There is a dynamic tension of human and divine in Scripture analogous to the divine/human fullness in Christ. To equate or subordinate Scripture to the Church or her tradition would be blasphemy were it not for the fact that the Word made Letter is not the Word made Flesh.

We wouldn't know of the Scripture if it weren't for the church. It is also not blasphemy considering that the views that I've stated are in line with the Roman Catholic Church's teaching on this (refer to page 24 of Unleashing the Scripture). Holding these positions as Protestant is also not blasphemy because we as Protestants can (and should) acknowledge that we are indeed catholic. And, as mentioned above, by the own standards of sola scriptura, placing (not subordinating) Scripture under the authority of the church could never be blasphemy because Scripture itself never actually makes that claim :)

Peace,

Eric

Eric Lee said...

Regarding my previous comment about the Church not being God, Scott's corrective here is good:

The Church is His Body, and He is the head.

Not exactly a correction, but a clarification of something I forgot that is indeed true. Thanks, Scott!

peace,

Eric

Zoomdaddy said...

Everyone, this is fun...I thank you all for your thoughtful answers and debate.

Eric,
1) Regarding my "Church is not God" statement. I didn't intend for it to be taken that you were equating the two. I was using it as a foil. Sorry for the misunderstanding.

2) Scripture also refers to the OT, which was certainly in the hands of most churches. Jesus himself speaks very highly of Scripture, referring to the OT. To say that early Christians did not know about Jesus without Scripture neglects this fundamental fact.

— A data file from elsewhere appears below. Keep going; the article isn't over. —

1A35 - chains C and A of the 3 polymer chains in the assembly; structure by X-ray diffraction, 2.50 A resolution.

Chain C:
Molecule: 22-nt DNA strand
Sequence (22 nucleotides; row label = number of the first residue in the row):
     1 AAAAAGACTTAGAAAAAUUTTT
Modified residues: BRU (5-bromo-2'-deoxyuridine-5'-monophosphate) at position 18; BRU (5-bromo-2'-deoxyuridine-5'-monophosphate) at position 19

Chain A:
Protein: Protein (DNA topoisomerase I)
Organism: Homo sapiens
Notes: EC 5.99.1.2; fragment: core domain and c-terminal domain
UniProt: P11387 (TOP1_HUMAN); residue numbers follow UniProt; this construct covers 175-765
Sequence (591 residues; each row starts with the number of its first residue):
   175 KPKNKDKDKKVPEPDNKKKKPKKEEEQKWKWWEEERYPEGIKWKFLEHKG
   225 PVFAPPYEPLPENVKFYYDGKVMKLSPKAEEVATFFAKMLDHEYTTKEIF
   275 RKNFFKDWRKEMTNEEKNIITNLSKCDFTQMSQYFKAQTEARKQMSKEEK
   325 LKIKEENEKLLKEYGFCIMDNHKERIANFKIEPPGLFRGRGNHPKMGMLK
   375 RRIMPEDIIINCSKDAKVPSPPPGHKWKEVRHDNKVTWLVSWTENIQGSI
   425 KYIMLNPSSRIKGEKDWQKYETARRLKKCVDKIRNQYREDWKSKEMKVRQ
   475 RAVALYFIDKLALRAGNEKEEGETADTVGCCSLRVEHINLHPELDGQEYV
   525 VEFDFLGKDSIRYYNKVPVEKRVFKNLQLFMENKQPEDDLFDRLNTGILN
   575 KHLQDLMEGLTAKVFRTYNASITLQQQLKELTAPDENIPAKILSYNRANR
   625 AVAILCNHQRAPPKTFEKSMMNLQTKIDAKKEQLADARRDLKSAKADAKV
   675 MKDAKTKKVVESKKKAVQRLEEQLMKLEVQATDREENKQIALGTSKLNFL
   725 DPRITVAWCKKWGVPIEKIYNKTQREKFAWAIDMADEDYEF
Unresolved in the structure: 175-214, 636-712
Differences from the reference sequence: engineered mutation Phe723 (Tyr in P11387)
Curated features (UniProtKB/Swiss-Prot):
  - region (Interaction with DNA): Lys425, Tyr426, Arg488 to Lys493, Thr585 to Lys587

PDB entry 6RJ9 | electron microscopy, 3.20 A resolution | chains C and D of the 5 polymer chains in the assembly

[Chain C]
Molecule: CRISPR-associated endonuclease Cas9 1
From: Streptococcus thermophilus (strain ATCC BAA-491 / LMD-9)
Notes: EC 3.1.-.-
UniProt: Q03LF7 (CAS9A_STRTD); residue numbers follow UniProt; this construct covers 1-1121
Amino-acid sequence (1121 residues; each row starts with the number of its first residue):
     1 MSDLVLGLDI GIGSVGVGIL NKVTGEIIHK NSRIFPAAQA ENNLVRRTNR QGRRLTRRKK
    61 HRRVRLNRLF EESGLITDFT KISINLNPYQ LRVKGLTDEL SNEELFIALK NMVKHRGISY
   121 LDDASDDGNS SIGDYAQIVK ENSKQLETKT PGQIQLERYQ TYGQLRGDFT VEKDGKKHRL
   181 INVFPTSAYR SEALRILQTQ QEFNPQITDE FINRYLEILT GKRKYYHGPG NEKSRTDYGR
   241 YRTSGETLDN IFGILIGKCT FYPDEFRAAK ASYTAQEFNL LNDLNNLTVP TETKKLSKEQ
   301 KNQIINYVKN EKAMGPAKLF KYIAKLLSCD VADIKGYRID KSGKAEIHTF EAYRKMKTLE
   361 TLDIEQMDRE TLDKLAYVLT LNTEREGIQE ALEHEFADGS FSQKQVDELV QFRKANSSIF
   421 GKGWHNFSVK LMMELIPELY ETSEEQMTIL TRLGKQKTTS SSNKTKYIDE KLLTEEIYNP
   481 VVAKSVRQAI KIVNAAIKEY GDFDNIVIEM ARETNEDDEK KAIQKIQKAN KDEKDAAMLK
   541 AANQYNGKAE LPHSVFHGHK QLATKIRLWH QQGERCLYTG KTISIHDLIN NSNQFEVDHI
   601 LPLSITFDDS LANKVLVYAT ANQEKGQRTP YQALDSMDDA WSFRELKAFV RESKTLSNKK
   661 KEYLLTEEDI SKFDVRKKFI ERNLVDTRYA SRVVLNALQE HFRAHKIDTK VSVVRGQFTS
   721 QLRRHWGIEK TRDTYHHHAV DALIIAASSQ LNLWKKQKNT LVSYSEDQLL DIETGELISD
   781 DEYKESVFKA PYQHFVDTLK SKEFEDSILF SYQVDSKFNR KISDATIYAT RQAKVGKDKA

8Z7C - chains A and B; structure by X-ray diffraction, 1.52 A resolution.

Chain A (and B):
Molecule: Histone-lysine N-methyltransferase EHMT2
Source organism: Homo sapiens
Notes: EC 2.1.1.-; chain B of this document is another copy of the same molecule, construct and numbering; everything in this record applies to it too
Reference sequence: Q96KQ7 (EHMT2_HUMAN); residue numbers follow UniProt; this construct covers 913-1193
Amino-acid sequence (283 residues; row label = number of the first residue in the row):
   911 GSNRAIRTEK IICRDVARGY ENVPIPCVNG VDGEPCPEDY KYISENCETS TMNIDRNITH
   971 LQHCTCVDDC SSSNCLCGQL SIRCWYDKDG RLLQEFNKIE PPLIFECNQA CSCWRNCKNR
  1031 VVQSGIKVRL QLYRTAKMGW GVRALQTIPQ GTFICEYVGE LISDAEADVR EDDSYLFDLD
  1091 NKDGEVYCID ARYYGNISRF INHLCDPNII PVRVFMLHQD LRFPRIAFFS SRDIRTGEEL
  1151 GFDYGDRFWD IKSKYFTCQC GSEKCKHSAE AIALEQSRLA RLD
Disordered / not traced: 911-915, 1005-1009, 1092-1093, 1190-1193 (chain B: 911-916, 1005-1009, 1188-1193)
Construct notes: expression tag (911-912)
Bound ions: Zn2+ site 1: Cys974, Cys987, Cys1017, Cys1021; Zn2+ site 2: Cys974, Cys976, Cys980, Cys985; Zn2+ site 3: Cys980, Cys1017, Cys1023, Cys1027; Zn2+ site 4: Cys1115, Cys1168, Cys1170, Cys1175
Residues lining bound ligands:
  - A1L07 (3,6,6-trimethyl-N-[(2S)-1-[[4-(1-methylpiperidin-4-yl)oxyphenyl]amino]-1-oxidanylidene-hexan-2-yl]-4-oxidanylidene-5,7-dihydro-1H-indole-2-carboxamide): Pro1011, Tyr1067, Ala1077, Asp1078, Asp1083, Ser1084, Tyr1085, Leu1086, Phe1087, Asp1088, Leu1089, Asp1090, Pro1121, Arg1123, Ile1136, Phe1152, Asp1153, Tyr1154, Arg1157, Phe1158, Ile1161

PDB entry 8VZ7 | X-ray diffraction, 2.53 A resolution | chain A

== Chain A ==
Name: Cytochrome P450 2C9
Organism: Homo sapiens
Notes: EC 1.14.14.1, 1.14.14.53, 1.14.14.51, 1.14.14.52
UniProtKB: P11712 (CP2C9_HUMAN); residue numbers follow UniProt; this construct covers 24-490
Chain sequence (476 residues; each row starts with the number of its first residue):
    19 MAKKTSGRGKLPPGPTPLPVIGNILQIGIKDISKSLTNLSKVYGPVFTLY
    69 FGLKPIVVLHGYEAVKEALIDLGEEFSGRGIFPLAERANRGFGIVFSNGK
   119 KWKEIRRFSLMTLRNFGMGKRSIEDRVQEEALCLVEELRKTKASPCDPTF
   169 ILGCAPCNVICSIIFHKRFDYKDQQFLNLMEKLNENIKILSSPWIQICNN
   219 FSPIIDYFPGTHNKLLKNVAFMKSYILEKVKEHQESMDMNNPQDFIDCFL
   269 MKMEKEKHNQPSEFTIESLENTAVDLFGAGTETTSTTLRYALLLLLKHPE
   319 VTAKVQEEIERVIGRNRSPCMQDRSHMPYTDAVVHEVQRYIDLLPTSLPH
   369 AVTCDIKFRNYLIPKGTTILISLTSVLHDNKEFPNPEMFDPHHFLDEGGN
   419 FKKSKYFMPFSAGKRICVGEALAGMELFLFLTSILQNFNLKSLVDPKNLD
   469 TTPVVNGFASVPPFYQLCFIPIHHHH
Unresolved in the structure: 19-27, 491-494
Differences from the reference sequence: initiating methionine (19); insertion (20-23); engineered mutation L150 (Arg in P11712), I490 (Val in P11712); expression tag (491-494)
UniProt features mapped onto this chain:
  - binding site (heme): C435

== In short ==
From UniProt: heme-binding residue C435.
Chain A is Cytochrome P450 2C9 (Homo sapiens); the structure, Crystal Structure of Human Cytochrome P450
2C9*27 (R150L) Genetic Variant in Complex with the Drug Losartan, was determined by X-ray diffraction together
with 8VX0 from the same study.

3) I said it "WOULD BE" blasphemy. This is conditional. It obviously isn't, because we aren't putting the Church above Jesus. However, the analogy stands as a warning to the place of the Church in reference to God's communication to us in Scripture.

4) God does not SOLELY speak through the Bible. There are sorts of means of grace. But the norming rule for all communication regarding that grace is Scripture. Unfortunately, in the midst of discussion space, attention span, and time are limited, so I did not mention it. I took this to be an obvious fact.

5) I still do not see how your view, as Roman Catholic as it is, can be harmonized with Protestant theology. In fact, the Roman view, which sounds much like yours, is that Scripture is "part" of the tradition, ergo subordinate to the Church. (I see no qualitative difference between "placing under" and subordinating. Please explain.) This puts the infallible Word of God under the potential whims of a fallible Church.

6) No Scriptural support for sola scriptura...hmmmm. Pretty sure Jesus said, "Man shall not live by bread alone, but by every word that proceeds from the mouth of God." If the Bible is God's Word, this certainly sets up the groundwork for sola scriptura (remember, sola scriptura does not ignore tradition, reason, or experience; it just establishes it as primary in the theological hermeneutic).

Zoomdaddy said...

ctd....

Scott,

"To me, the error of the reformed reading is trying to read the Bible over against the church. I fully agree that if the church becomes unfaithful, the Scriptures are the corrective that we return to first and foremost, but we must do so by reading and studying those who have gone before us."